For my other friends, check out this week’s other stories at yeahwrite’s Moonshine Grid
Last week I saw the most amazing sight.
I had gone to the mainland to see my grandson play in a baseball tournament. Hayden graduates from high school this year, and my chances to see him play ball are dwindling. So I headed North, with Ashley and my sister Mariya, to the utmost edge of the U.S.A. (not counting Alaska) near Blaine. Washington.
We got as far as Bellingham before a stop at a coffee shop was needed. I was actually surprised we got out of Anacortes without stopping to see Ashley’s favorite barista, but that was a good thing, as she stopped in Fairhaven. Bellingham is made up with a bunch of little towns that kind of grew together. Fairhaven is the oldest, and the buildings are of the historic type. Reminded me a bit of Old Sacramento. I bought some licorice, while they got their coffee and some fab cheesecake… and took photos.
We neared Baine and started looking for Pipeline Road and the baseball fields. Driving country roads is always a treat. “Stop the car!” We had just passed 15 ponies lying on the ground. All of them lying on the ground. And they were all Palominos. It was something to see and we went back to take a photo. When I got out of the car and went to the edge of the road, a few stood up. By the time I jumped the ditch and got to the fence they were all looking my way… like dogs expecting a treat. I wished then I had some apples in my pocket rather than licorice. Those little ponies made me think of my friend Jaime, who raises miniature horses to be guide animals. They did their bit for a unique photo-op. I will never forget the sight of those horses.
We find the baseball tournament, and Friday Harbor wins one and loses one. I take a bunch of pics. The usual baseball pics… Hayden at bat… Hayden in the field… Hayden running the bases… that kind of stuff. Later, I notice one shot I took with my phone… I think it’s pretty cool.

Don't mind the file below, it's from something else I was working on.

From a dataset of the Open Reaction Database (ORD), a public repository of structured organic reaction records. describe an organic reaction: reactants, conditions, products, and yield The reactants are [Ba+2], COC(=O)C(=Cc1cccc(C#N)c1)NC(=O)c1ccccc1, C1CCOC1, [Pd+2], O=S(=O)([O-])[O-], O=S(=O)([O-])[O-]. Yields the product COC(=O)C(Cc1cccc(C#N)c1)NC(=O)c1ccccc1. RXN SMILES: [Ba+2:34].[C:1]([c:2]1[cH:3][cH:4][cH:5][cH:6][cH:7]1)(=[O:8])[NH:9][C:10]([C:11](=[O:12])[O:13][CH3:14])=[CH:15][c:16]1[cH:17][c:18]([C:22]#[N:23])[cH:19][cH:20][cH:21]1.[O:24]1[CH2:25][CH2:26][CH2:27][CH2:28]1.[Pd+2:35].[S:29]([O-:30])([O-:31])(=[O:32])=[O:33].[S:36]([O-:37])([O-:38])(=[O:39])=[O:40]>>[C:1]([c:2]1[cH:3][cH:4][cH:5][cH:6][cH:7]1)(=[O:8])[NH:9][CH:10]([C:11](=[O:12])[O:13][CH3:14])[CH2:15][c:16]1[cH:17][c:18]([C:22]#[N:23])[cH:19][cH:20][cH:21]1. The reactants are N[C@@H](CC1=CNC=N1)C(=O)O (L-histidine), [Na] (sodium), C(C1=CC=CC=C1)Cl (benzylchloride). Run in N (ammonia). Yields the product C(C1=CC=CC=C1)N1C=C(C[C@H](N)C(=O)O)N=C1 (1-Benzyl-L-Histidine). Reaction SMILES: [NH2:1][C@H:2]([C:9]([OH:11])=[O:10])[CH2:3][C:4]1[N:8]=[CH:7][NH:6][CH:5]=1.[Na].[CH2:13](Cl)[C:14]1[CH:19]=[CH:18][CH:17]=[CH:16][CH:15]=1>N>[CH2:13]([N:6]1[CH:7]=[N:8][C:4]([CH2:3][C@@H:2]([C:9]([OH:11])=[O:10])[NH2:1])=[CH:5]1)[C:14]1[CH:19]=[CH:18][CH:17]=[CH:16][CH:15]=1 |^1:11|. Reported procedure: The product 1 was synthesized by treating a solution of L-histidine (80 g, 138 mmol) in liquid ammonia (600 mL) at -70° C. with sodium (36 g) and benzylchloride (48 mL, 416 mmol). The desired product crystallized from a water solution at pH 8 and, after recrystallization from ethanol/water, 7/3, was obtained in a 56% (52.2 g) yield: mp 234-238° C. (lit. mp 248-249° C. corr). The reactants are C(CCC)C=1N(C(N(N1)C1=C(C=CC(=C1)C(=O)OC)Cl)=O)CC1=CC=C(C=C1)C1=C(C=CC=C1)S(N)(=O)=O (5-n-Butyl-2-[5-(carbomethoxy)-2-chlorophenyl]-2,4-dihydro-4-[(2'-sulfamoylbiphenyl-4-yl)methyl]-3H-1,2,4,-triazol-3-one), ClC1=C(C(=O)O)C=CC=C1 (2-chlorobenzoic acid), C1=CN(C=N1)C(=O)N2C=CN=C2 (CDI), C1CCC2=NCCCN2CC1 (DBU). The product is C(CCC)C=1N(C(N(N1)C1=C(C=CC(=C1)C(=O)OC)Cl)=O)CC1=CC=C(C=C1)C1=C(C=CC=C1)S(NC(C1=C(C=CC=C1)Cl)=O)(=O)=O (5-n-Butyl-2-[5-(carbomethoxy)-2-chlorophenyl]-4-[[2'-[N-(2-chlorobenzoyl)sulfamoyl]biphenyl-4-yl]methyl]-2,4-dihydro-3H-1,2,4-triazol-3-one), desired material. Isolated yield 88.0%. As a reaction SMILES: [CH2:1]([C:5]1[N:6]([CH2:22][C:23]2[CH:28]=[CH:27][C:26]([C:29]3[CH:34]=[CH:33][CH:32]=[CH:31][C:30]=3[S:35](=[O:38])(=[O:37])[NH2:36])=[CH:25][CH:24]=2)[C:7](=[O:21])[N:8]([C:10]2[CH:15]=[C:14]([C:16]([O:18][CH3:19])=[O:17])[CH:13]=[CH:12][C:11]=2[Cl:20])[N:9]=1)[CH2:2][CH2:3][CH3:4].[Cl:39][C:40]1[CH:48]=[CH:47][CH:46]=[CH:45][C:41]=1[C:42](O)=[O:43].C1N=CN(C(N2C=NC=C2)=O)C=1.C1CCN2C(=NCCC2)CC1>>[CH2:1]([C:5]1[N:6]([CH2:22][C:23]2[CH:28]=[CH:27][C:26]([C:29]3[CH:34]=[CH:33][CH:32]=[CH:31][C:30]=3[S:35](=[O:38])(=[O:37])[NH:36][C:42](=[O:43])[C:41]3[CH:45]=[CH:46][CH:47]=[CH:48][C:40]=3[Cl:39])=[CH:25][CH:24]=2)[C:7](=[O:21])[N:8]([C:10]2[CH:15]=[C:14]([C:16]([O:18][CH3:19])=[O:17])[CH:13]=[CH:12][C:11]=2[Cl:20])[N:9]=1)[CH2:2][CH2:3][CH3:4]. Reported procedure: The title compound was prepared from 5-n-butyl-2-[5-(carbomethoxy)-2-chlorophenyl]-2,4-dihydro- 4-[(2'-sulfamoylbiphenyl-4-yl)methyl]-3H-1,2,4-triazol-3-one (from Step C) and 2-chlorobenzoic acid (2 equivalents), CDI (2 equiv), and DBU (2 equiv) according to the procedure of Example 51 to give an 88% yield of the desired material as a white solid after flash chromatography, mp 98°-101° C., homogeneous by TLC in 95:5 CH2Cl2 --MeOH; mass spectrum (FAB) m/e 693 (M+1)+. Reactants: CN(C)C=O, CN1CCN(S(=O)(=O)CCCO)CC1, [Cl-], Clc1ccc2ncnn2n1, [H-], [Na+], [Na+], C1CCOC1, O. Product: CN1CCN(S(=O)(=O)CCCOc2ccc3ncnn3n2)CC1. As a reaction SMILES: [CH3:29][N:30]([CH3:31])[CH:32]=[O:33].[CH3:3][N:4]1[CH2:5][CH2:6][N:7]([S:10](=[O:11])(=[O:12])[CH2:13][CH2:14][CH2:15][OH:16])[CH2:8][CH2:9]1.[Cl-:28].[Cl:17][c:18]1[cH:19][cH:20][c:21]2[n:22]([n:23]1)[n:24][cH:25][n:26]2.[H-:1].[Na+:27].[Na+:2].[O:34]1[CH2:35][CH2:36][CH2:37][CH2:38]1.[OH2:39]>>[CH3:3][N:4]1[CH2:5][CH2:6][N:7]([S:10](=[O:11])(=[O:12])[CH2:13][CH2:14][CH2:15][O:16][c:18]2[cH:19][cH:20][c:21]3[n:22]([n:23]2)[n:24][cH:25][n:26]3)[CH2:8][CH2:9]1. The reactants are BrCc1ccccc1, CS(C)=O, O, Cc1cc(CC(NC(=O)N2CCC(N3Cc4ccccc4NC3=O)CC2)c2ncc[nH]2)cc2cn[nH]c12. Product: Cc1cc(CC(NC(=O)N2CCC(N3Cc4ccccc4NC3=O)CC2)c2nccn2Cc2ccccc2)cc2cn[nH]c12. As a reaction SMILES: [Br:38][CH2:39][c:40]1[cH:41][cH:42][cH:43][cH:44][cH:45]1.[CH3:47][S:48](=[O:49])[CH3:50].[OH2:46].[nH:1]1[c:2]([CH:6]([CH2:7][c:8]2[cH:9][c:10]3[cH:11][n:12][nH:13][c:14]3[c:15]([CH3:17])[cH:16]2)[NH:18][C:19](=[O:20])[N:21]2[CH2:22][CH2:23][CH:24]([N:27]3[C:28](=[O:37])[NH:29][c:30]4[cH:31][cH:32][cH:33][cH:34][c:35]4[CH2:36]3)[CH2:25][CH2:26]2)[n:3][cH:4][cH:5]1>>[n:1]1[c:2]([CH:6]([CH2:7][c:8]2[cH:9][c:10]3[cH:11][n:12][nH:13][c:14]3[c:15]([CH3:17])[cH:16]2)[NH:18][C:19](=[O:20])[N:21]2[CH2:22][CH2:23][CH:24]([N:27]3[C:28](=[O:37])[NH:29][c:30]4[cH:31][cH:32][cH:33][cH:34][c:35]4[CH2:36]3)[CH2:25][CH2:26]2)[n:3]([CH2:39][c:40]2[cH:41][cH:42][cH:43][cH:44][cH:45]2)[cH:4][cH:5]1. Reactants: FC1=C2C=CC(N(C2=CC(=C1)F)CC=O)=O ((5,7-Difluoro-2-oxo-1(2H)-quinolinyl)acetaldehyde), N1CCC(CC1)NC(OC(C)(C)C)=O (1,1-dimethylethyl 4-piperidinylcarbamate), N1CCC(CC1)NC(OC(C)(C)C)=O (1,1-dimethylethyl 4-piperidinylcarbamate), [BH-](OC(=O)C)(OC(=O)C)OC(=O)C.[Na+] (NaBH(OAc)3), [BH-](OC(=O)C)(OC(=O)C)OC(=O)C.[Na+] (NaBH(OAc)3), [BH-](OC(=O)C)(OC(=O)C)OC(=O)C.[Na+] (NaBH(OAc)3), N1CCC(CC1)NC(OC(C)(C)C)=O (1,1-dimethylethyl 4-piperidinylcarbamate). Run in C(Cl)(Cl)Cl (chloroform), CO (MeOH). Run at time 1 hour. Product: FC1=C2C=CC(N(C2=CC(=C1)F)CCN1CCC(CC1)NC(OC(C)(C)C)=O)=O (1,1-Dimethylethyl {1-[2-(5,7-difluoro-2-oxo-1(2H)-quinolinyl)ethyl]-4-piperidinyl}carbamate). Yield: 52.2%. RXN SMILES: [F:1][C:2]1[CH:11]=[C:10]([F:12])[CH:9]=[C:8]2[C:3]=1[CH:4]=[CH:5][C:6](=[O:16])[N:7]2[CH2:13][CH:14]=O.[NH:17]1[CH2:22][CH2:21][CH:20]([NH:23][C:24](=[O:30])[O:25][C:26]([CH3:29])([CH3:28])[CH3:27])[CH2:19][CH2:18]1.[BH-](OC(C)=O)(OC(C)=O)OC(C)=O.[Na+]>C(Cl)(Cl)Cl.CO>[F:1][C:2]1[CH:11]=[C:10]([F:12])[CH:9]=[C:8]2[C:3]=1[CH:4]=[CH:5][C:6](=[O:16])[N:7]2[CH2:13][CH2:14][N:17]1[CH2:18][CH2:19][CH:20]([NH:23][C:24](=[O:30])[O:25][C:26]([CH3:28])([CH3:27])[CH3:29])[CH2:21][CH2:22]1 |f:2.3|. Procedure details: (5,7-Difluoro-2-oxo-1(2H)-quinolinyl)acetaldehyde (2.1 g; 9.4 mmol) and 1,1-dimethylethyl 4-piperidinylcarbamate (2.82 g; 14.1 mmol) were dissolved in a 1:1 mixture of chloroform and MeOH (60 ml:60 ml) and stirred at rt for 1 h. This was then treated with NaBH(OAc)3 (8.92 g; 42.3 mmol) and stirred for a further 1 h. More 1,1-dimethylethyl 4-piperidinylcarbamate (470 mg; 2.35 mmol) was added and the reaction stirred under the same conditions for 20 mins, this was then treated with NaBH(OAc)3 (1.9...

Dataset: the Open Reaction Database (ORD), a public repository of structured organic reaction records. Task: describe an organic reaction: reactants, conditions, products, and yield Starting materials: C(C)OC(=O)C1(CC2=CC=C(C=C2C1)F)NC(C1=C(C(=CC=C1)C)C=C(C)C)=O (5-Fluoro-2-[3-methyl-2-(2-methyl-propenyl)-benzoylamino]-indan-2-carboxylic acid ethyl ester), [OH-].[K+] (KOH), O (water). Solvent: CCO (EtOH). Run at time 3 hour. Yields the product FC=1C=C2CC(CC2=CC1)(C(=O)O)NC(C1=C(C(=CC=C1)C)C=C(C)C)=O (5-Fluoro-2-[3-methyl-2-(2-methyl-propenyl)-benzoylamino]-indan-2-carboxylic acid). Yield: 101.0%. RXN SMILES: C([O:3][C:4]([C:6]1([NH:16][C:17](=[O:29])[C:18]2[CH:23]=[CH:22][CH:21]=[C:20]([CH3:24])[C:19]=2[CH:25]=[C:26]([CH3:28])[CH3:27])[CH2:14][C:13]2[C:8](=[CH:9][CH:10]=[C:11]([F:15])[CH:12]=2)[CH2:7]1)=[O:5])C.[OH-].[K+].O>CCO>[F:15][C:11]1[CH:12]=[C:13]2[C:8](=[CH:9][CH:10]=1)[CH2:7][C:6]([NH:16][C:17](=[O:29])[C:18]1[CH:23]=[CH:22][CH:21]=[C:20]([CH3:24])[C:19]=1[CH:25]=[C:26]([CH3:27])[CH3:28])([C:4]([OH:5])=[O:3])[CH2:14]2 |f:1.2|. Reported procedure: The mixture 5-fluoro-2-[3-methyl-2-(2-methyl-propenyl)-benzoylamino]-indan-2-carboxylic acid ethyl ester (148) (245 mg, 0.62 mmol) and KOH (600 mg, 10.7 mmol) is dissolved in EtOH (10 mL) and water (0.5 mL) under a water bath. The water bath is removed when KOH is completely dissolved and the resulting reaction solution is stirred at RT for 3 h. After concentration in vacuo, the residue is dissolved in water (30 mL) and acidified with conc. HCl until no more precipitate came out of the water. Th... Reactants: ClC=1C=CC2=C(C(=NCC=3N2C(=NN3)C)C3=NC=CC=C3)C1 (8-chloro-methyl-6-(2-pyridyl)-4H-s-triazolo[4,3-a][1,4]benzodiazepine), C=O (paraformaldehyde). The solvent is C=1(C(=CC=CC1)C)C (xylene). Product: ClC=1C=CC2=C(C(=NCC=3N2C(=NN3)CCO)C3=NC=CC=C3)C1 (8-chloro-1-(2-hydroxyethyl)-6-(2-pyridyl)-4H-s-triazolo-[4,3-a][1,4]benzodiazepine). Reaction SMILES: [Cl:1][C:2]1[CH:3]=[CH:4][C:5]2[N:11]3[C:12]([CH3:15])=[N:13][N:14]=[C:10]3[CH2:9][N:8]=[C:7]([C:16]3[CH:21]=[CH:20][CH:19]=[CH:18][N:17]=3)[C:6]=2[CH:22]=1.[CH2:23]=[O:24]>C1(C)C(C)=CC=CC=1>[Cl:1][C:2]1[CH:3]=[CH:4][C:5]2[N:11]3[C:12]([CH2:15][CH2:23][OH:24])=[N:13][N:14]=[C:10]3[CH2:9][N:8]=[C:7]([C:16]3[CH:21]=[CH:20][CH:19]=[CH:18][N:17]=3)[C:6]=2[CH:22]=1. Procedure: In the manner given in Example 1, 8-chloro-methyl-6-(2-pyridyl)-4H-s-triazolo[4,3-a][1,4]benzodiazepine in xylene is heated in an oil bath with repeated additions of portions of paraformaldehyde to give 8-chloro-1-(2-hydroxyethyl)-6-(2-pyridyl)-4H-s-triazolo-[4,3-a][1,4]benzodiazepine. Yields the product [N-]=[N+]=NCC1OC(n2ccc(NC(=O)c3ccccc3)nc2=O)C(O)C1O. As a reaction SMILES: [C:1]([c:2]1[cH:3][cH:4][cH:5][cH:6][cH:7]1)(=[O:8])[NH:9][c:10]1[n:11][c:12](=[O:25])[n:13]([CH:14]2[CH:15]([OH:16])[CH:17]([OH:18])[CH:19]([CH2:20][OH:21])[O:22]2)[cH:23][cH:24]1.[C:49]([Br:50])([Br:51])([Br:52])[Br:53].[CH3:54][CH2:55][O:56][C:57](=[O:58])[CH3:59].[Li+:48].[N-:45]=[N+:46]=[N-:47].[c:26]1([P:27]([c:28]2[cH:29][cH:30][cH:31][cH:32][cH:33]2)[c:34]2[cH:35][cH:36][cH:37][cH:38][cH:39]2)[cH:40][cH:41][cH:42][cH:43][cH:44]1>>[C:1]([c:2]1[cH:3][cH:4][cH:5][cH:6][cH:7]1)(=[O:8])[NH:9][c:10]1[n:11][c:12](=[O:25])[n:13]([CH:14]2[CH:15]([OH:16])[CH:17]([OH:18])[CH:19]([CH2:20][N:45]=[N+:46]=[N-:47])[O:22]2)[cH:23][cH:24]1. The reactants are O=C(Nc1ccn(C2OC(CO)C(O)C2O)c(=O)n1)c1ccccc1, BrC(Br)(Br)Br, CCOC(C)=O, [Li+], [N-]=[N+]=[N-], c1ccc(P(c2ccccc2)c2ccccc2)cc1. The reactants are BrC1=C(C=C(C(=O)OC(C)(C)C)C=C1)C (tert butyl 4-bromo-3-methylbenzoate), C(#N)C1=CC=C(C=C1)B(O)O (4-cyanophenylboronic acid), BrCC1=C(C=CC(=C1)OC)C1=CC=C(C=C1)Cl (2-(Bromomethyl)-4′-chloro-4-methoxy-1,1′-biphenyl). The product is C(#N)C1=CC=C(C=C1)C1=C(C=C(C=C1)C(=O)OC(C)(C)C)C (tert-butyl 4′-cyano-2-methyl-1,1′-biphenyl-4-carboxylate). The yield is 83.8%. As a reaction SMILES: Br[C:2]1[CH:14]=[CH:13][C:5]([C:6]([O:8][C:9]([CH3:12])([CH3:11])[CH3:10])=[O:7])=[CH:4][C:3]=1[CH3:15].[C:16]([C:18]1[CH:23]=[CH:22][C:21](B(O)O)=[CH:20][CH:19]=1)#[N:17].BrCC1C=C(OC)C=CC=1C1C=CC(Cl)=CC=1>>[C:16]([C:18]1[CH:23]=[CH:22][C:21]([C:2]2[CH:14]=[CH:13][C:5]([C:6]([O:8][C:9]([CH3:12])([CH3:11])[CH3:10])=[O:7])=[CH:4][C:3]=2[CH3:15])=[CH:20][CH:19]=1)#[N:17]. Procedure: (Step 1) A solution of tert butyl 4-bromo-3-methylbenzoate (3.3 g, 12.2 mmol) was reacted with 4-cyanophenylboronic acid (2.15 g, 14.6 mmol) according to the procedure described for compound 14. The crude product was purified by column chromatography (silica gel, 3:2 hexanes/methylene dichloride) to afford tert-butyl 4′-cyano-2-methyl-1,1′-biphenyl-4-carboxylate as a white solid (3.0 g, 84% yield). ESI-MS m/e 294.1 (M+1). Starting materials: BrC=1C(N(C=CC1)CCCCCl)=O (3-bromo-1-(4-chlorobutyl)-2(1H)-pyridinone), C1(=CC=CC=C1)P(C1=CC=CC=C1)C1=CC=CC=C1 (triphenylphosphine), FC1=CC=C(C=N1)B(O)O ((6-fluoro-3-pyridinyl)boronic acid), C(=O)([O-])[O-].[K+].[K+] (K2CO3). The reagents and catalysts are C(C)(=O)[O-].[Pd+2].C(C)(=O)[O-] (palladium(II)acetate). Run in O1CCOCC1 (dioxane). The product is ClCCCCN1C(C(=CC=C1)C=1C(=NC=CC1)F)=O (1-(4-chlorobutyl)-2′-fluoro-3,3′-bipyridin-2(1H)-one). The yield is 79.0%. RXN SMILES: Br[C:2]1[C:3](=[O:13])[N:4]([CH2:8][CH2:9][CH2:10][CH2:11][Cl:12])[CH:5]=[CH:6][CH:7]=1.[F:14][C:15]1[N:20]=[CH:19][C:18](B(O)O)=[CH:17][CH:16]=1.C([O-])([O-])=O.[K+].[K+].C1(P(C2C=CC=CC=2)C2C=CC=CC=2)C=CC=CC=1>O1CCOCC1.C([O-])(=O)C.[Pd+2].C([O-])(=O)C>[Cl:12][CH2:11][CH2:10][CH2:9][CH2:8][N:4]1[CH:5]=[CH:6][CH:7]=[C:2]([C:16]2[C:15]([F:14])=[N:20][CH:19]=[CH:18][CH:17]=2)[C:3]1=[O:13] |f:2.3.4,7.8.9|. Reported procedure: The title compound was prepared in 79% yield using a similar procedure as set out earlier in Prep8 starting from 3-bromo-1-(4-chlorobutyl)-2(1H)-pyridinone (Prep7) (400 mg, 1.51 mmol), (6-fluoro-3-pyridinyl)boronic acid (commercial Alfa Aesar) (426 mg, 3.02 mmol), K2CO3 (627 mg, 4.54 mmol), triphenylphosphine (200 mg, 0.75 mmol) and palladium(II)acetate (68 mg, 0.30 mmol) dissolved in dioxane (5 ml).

The other day, Stephen Elliott of The Rumpus said this… “I’ve been reading about Bob Dylan in 1965. He was tired of music and fame and he went to upstate New York to live in a cabin and be alone. He didn’t even bring a guitar. He said he quit music. After five days he started writing what many consider the best songs of his career.” That got me to thinking…
I saw Bob Dylan in 1965 at the Memorial Auditorium in Sacramento. A girl I was interested in at the time suggested I take her, as she had no money to buy a ticket. I had no idea who Bob Dylan was, but thought it was in my best interest to buy the tickets.
The Auditorium seats 3,000… there were about 600 in attendance, scattered all about. Bob came out on the stage… a skinny guy with a guitar and a folding chair. He sat down, strummed his guitar and sang a song. After a few songs, he told everyone to come down and sit in the chairs on the main floor. In those days no one stood at the front of the stage and lit matches or waved Bics… and certainly not cell phones. I thought that was a cool move on his part.
I enjoyed the concert and my introduction into the World of Bob Dylan. I didn’t get laid that night, but I did get a Bob Dylan record the next day.
Highway 61 Revisited was that album.